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Portland prepares for large right-wing rally


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Portland prepares for large right-wing rally

Portland, Oregon, is once again bracing for large protests as thousands are expected to descend on the northwest city Saturday in support of President Trump and “law and order.” The right-wing rally will be met by counter-protesters who have been reignited by the recent decision not to charge any officers in the killing of Breonna…

Portland, Oregon, is once again bracing for large protests as thousands are expected to descend on the northwest city Saturday in support of President Trump and “law and order.” The right-wing rally will be met by counter-protesters who have been reignited by the recent decision not to charge any officers in the killing of Breonna Taylor.  

The far-right Proud Boys announced they would hold a rally in North Portland, but were denied a permit over COVID-19 concerns, CBS Portland affiliate KOIN reports

Organizers have said the Proud Boys rally, which is scheduled to start at noon, is in support of the president and police, and a condemnation of anti-fascists, which the group accuses of “domestic terrorism.” The Proud Boys are a designated hate group by the Southern Poverty Law Center

“As we head into the weekend, we are aware that white supremacist groups from out of town, including the Proud Boys, are planning a rally on Saturday in Portland,” said Oregon Governor Kate Brown in a statement Friday. “Significant crowds of people are expected to join — some people will be armed, with others ready to harass or intimidate Oregonians. Many are from out of state. These types of demonstrations in the past have often ended in fistfights, and sometimes escalated to bloodshed.”

Anti-fascism groups and Black Lives Matter supporters have said they will be protesting nearby in response to the planned Proud Boys rally. 

Portland Protests
In this August 17, 2019, photo, members of the Proud Boys and other right-wing demonstrators plant a flag in Tom McCall Waterfront Park during a rally in Portland.

Noah Berger/AP


The confluence of ideologies is nothing new for Portland, which has been host to continuous protests against police violence and systemic racism since the death of George Floyd at the hands of Minneapolis police in May. Nevertheless, Governor Brown said the state is deploying a special law enforcement plan to handle this weekend’s expected tensions. 

“The Proud Boys and Patriot Prayer groups have come to Portland time and again, from out of town, looking for a fight, and the results are always tragic,” Brown said. “Let me be perfectly clear: We will not tolerate any kind of violence this weekend.”

The governor’s plan allows Oregon State Police and the sheriff in charge of public safety in Portland to use tear gas if lives are at risk, and allows dozens more officers to be deployed in their effort to keep the groups apart and avoid bloodshed, KOIN reports. Brown said her intention is to “keep the peace and protect free speech.”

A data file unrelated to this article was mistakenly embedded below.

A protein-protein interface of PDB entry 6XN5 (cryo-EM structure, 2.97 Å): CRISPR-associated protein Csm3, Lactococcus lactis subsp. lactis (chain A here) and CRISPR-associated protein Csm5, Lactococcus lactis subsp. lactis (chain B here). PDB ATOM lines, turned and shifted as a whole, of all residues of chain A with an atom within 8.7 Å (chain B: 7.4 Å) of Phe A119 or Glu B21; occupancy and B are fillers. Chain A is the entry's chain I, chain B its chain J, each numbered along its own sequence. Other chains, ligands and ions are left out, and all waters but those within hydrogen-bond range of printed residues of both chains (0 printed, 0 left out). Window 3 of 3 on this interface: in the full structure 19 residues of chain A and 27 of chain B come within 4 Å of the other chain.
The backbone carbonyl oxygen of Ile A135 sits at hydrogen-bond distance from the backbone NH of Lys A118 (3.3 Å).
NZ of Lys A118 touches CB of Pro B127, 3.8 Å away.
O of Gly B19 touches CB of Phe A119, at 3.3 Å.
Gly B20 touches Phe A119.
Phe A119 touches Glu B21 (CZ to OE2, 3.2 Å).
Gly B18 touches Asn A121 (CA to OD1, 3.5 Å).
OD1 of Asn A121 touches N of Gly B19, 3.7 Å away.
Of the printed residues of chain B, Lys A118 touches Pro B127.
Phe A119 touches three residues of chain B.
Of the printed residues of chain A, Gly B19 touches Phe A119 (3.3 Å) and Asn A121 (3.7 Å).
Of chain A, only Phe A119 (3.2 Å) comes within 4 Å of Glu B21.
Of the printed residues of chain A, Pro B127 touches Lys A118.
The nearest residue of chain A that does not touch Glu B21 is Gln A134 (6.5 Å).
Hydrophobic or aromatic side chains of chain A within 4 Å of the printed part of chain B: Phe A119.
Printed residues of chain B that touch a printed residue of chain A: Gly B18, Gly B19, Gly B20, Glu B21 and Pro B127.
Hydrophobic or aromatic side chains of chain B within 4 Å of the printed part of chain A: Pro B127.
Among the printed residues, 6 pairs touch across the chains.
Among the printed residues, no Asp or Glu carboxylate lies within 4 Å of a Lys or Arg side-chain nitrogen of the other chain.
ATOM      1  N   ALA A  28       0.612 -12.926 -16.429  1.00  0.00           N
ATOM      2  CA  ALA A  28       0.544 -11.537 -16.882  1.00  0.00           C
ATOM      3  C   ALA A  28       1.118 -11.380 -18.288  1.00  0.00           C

“In America, we have the right to peacefully assemble, and everyone in Oregon has a right to express themselves freely — even those who the vast majority of Oregonians would deeply disagree with,” she said. “However, the First Amendment does not give anyone license to hurt or kill someone because of opposing political views.”

“When free expression is fueled by hate, and coupled with an intention to incite violence, then I need to do everything I can as Governor to ensure the public safety of Oregonians.” 

The governor added, “we will not tolerate that violence and tragedy this weekend. Violence is never the answer. Violence never brings anyone over to your side. Instead, violence only deepens divisions.”

Portland has seen protests against police violence for months, marking 100 consecutive nights of protests in early September. The situation there has drawn attention from Mr. Trump, who sent federal agents to the city over the summer. 

City officials said the nightly demonstrations were dwindling when the Department of Homeland Security decided on July 4 to increase its presence around Portland’s federal courthouse after a small group of people shattered a glass door at the federal building.

The law enforcement escalation — at one point ballooning to include at least 114 federal officers — was followed by an increase in arrests and violence in the city. Dozens more protesters, journalists and federal agents were injured. 

Portland never requested federal help. Mayor Ted Wheeler wrote in an open letter to President Trump on August 28 that the city condemns any looting, arson and vandalism, but said sending in federal officers “made the situation far worse.”

“We don’t need your politics of division and demagoguery,” Wheeler wrote to the president. “Portlanders are onto you… we know you’ve reached the conclusion that images of violence or vandalism are your only ticket to reelection.”

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